Language of hockey drives Blue Jackets winning streak
On any given day, inside the Columbus Blue Jackets locker room you may hear English, Russian, and Canadian chatter. But the language differences are not an obstacle for the streaking Jackets, who go for their eighth win in a row tonight. In fact, there's one language that binds them all.
"There's definitely a language of hockey," said Jackets forward Ryan Johansen. "People think there is a language barrier related to where we are all from, but it's definitely overblown."
The language of hockey relies on chemistry. And that takes time to build. Fedor Tyutin has played 400 games with the Blue Jackets and, throughout his tenure, has been paired with a variety of players.
"You learn about your partners," Tyutin said. "It starts with talking and from that (your play on the ice) becomes automatic."
Tyutin, who speaks both Russian and English, believes that building team chemistry and knowing hockey overcomes any traditional language barriers.
"Even if you don't speak a lot of English, it's not hard to learn," Tyutin said. "You don't need much on the ice -- our communication is often without words."
It's building that chemistry and understanding the language of hockey that translates not only to better play but also to anticipating opponents on the ice.
"The more you play against guys, you come to learn more and more what they like to do," Tyutin said.
On the offensive side of the ice, the Jackets have also built a strong method of communication that doesn't solely rely on words.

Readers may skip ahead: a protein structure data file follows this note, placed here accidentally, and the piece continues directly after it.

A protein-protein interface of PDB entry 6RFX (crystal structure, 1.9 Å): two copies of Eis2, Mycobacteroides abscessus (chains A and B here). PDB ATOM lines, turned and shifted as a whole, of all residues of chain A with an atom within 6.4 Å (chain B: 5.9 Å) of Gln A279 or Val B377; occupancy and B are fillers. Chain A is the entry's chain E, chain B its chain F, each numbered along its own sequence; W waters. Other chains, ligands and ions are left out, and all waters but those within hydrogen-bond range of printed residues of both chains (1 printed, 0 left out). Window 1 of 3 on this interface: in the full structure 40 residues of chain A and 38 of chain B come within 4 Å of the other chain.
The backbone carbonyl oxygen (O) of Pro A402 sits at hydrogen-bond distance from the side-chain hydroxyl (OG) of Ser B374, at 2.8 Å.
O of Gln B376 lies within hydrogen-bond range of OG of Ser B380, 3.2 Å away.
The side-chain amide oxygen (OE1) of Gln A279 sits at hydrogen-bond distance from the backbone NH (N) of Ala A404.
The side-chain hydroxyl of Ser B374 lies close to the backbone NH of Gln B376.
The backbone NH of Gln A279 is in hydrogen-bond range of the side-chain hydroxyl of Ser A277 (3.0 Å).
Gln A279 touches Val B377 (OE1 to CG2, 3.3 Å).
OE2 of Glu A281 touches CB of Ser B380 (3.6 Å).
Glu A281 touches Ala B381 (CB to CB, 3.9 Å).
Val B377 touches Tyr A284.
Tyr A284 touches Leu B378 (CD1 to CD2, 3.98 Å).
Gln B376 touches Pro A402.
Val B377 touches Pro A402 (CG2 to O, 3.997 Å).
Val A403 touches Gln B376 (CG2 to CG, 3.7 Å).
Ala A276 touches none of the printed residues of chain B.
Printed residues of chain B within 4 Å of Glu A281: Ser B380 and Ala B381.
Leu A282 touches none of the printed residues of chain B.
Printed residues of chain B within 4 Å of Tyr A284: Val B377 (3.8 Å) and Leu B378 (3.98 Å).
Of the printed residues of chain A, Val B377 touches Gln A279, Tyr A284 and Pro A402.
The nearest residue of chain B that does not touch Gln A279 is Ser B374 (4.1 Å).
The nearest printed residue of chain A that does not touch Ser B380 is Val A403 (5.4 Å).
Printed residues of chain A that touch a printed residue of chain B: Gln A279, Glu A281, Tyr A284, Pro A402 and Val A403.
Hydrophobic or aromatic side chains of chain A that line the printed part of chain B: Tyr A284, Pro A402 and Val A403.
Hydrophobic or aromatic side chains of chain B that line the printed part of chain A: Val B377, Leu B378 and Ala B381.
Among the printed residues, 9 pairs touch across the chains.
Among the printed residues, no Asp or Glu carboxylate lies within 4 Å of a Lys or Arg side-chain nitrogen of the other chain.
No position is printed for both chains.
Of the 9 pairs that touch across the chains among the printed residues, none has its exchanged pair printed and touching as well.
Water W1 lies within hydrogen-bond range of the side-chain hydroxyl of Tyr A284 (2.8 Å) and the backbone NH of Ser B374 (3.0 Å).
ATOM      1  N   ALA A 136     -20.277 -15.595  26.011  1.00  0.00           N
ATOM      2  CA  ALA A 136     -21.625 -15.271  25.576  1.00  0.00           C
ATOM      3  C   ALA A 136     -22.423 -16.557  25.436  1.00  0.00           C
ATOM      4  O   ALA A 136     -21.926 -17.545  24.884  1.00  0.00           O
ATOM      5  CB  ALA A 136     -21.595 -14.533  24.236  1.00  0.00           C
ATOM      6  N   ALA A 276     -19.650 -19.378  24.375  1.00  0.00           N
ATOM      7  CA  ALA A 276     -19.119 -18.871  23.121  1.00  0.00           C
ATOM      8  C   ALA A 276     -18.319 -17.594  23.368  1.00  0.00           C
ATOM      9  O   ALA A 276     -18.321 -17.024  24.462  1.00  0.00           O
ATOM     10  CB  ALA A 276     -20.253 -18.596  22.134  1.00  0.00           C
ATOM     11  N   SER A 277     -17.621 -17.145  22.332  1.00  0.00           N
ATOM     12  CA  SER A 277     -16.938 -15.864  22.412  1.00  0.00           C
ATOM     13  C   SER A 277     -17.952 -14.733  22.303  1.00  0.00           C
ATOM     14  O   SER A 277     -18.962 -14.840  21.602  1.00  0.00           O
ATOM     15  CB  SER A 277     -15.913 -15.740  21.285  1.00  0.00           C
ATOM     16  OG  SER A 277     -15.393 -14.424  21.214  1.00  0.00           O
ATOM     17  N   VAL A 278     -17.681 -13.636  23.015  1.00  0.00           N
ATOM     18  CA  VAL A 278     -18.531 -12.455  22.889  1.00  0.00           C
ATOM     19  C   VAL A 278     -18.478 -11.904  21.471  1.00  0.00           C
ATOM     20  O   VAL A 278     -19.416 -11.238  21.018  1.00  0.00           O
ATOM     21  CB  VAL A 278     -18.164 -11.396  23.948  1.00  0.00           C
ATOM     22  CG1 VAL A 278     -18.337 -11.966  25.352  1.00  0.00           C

Johansen has been paired with his current linemates RJ Umberger and Nick Foligno for over a year and he believes that it's that familiarity that leads to creating better scoring chances. Scoring has become a strength this season for Johansen--the young center leads the Jackets with 19 goals.
"When you talk about linemates and chemistry, half the time it's knowing where you're supposed to be or where your linemate is, and the other half is communicating where you are," Johansen said.
Johansen said his line knows one another's tendencies in both the offensive and defensive zone and that lends itself to using words only when necessary.
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"There are certain words and plays we use and you know your linemates' voices," Johansen said. "But it's pretty clear what the communication needs to be."
Figuring this out has been crucial for the Jackets. Chemistry and non-verbal communication have become more important than ever considering the speed of today's NHL game.
"You have to be able to make those quick little passes that thread the needle that you only have a half second to make," Johansen said. "There's no time to look around -- you need to know where each other will be and hear from each other when necessary."
As the Jackets look to continue the longest active winning streak in the NHL, they know that language is not a barrier they face.
"It's not really a big deal with different languages," Tyutin said. "It always comes back to chemistry."
The Blue Jackets next home game is tonight against the Philadelphia Flyers and marks their 1,000th regular season game. For more information or to buy tickets for the 7 p.m. game, visit bluejackets.nhl.com.